Death of Jesse Helms

American Independence Day this year witnessed another disappointment for the stuttering New York Yankees, as they fell further behind in their crusade to win a Pennant in their final season in the House that Ruth Built. It was also the occasion for the passing of the legendary, infamous North Carolina Senator, Jesse Helms. Helms held an honorary degree from Bob Jones University (where’ve I heard of that place before??) and was a Senator for more than 30 years. Helms’ right wing views were always popular with a majority of his state’s electorate, whilst being abhorred by many other Americans. His racist opinions always created controversy, though did not seem to affect his poll ratings in his home state (quite the opposite.) On the civil rights protests in 1963, Helms remarked, “The Negro cannot count forever on the kind of restraint that’s thus far left him free to clog the streets, disrupt traffic, and interfere with other men’s rights.” He won his first Senate race in 1972 against a Greek-American candidate on the slogan: “Vote for Helms—He’s One of Us!”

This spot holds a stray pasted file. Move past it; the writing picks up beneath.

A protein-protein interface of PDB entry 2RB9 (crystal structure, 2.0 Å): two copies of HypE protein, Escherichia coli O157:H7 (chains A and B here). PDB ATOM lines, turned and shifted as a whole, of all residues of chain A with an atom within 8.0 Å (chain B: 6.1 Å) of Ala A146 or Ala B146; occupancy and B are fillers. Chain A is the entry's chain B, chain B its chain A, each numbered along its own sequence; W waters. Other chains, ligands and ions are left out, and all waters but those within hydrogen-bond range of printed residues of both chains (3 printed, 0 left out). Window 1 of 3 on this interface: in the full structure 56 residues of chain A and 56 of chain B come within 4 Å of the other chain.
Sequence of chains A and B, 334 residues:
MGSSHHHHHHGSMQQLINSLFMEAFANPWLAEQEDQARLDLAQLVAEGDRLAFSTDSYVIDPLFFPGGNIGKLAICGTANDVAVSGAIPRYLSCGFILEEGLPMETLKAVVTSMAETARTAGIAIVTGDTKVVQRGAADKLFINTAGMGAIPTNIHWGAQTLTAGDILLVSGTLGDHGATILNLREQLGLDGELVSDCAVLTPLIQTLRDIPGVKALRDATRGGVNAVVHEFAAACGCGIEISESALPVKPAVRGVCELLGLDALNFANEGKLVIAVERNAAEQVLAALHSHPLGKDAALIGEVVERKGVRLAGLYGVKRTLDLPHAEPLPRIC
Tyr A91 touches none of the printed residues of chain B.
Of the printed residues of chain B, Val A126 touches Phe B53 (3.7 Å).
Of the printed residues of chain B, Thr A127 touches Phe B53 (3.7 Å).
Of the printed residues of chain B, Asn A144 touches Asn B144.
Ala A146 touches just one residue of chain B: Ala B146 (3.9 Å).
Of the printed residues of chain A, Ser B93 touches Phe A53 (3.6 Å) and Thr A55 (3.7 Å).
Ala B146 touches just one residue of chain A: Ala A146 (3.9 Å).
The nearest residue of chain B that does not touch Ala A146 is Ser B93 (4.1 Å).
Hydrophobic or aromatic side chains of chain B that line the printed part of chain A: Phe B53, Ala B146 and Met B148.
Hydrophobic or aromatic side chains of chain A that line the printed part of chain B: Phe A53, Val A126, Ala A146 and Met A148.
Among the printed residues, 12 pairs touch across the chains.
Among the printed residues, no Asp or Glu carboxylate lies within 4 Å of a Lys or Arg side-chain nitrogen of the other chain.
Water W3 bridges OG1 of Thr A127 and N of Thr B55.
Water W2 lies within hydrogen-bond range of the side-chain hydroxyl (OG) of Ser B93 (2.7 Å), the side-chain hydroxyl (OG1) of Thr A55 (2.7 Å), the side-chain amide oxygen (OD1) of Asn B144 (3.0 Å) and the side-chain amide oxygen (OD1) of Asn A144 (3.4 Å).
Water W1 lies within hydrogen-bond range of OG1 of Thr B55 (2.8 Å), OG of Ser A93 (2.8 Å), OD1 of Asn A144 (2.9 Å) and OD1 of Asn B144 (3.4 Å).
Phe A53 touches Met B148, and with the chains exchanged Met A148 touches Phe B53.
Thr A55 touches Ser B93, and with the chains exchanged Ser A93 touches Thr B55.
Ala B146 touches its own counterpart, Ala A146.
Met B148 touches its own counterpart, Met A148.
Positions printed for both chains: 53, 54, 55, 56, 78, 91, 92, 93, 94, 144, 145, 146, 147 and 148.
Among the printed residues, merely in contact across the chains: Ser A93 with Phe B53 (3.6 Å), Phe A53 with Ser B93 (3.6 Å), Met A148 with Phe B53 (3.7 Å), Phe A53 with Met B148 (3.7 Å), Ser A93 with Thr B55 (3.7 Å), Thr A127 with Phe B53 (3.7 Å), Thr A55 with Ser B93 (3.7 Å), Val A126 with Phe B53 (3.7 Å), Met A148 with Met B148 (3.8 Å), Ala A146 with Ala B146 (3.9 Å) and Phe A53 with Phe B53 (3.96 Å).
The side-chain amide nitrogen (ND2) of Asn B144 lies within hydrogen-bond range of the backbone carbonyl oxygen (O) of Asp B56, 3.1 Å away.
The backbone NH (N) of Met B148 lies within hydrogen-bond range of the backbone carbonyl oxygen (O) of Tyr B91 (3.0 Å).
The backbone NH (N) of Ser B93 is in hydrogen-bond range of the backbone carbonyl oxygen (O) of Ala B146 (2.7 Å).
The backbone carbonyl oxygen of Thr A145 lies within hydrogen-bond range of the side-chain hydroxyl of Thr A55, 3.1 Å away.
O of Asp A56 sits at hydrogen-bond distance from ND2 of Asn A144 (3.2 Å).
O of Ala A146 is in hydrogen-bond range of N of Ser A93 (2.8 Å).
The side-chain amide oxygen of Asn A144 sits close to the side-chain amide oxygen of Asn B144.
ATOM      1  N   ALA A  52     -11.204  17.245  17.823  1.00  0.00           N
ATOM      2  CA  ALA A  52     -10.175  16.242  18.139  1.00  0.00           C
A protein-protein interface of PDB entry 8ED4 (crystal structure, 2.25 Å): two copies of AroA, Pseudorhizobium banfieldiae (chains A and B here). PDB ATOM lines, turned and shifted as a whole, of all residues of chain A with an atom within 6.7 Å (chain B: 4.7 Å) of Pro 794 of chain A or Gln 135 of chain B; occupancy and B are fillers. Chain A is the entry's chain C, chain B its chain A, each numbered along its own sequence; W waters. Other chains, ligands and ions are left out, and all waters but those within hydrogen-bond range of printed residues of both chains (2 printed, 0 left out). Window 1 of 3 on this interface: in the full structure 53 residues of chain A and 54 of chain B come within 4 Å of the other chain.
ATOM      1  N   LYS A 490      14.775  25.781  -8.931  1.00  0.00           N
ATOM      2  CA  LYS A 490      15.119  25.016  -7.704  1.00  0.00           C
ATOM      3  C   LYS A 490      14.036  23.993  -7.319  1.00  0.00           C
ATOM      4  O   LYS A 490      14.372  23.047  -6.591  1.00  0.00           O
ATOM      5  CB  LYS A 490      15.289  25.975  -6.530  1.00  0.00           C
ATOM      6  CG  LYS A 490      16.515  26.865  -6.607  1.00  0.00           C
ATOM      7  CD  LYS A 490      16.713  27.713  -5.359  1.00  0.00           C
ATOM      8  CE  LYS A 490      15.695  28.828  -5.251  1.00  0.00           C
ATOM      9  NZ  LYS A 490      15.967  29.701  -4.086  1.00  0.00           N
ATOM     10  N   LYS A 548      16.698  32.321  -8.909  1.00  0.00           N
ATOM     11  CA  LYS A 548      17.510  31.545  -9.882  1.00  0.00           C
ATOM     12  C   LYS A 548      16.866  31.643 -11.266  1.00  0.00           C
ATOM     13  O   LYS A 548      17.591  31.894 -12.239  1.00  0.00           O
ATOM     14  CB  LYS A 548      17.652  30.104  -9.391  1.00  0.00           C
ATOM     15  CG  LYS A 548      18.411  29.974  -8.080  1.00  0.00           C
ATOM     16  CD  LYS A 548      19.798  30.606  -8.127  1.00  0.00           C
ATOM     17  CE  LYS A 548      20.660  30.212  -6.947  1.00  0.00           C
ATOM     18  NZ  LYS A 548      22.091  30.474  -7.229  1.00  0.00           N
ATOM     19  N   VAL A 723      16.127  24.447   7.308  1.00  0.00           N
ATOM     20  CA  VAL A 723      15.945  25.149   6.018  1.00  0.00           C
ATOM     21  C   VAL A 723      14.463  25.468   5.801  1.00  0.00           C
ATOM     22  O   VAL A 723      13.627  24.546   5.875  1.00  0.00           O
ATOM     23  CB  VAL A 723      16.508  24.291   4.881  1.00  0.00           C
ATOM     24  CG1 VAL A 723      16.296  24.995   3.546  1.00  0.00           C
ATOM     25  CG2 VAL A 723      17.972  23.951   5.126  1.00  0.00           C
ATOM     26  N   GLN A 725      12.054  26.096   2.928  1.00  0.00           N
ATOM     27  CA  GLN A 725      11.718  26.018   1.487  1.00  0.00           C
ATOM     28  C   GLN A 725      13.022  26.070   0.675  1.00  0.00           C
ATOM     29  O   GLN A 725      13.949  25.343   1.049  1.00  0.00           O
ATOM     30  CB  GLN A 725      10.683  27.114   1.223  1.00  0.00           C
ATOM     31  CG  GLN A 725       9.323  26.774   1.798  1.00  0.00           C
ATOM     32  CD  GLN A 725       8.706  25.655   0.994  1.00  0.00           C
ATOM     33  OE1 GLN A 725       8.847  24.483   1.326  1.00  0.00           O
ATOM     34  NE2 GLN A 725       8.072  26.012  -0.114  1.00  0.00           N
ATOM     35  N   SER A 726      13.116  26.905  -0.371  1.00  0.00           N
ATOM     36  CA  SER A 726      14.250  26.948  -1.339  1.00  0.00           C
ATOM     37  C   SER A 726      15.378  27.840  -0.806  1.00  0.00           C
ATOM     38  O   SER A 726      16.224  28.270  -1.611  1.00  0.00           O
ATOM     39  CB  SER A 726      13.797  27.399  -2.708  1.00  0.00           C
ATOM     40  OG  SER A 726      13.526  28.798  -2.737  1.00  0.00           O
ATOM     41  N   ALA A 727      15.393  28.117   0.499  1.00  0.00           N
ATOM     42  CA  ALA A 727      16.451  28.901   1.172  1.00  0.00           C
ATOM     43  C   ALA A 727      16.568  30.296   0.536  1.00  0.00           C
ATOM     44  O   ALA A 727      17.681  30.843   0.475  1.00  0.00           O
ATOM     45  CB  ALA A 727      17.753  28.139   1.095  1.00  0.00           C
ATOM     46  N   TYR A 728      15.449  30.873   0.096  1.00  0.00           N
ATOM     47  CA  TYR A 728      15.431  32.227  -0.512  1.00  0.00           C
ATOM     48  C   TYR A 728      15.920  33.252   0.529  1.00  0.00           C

In 1990 he sparked controversy after running an advert showing a white man’s hands ripping up a rejection notice from a company that employed a “less qualified minority” during his successful re-election campaign. In 1994, he was again in the headlines when he chased after the black female Senator for Illinois, Carol Moseley-Braun to catch her in the elevator in order to sing ‘Dixie’ to her following a Senate vote on Confederate flag insignia.

He rose to the position of Chairman of the powerful Senate Foreign Relations Committee in the 1990s where he was credited with blocking payments from the US to the United Nations.

Helms and his wife, Dorothy, were the parents of three children, including a nine-year old orphan (Daniel) suffering from cerebral palsy whom they adopted after reading in a newspaper that he wanted parents for Christmas. He also worked with U2’s Bono in recent years to support increased federal funding for AIDS victims in Africa.